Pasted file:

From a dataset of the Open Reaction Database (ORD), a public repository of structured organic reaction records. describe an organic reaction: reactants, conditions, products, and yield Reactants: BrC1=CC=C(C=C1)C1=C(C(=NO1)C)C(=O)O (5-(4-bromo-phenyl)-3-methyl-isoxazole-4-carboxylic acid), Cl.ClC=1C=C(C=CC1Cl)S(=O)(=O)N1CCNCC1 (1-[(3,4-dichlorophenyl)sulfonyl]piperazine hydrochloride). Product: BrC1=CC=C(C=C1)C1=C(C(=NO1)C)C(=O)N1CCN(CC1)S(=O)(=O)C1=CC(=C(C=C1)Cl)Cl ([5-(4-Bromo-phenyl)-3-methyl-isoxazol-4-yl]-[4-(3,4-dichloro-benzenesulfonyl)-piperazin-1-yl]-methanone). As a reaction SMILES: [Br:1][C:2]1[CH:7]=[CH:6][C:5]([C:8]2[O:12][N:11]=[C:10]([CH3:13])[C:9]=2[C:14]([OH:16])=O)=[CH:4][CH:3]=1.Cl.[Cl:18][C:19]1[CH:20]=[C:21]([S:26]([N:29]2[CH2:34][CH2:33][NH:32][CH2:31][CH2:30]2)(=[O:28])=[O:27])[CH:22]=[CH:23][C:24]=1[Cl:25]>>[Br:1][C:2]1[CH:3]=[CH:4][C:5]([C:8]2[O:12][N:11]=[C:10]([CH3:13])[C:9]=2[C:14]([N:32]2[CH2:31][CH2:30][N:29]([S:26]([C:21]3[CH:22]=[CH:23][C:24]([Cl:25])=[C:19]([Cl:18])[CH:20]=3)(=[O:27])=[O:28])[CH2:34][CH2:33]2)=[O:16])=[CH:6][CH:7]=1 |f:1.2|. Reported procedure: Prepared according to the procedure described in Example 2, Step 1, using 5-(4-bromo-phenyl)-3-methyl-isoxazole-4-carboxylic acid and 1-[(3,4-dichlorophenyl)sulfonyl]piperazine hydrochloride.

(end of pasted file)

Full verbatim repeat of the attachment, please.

From a dataset of the Open Reaction Database (ORD), a public repository of structured organic reaction records. describe an organic reaction: reactants, conditions, products, and yield Reactants: BrC1=CC=C(C=C1)C1=C(C(=NO1)C)C(=O)O (5-(4-bromo-phenyl)-3-methyl-isoxazole-4-carboxylic acid), Cl.ClC=1C=C(C=CC1Cl)S(=O)(=O)N1CCNCC1 (1-[(3,4-dichlorophenyl)sulfonyl]piperazine hydrochloride). Product: BrC1=CC=C(C=C1)C1=C(C(=NO1)C)C(=O)N1CCN(CC1)S(=O)(=O)C1=CC(=C(C=C1)Cl)Cl ([5-(4-Bromo-phenyl)-3-methyl-isoxazol-4-yl]-[4-(3,4-dichloro-benzenesulfonyl)-piperazin-1-yl]-methanone). As a reaction SMILES: [Br:1][C:2]1[CH:7]=[CH:6][C:5]([C:8]2[O:12][N:11]=[C:10]([CH3:13])[C:9]=2[C:14]([OH:16])=O)=[CH:4][CH:3]=1.Cl.[Cl:18][C:19]1[CH:20]=[C:21]([S:26]([N:29]2[CH2:34][CH2:33][NH:32][CH2:31][CH2:30]2)(=[O:28])=[O:27])[CH:22]=[CH:23][C:24]=1[Cl:25]>>[Br:1][C:2]1[CH:3]=[CH:4][C:5]([C:8]2[O:12][N:11]=[C:10]([CH3:13])[C:9]=2[C:14]([N:32]2[CH2:31][CH2:30][N:29]([S:26]([C:21]3[CH:22]=[CH:23][C:24]([Cl:25])=[C:19]([Cl:18])[CH:20]=3)(=[O:27])=[O:28])[CH2:34][CH2:33]2)=[O:16])=[CH:6][CH:7]=1 |f:1.2|. Reported procedure: Prepared according to the procedure described in Example 2, Step 1, using 5-(4-bromo-phenyl)-3-methyl-isoxazole-4-carboxylic acid and 1-[(3,4-dichlorophenyl)sulfonyl]piperazine hydrochloride.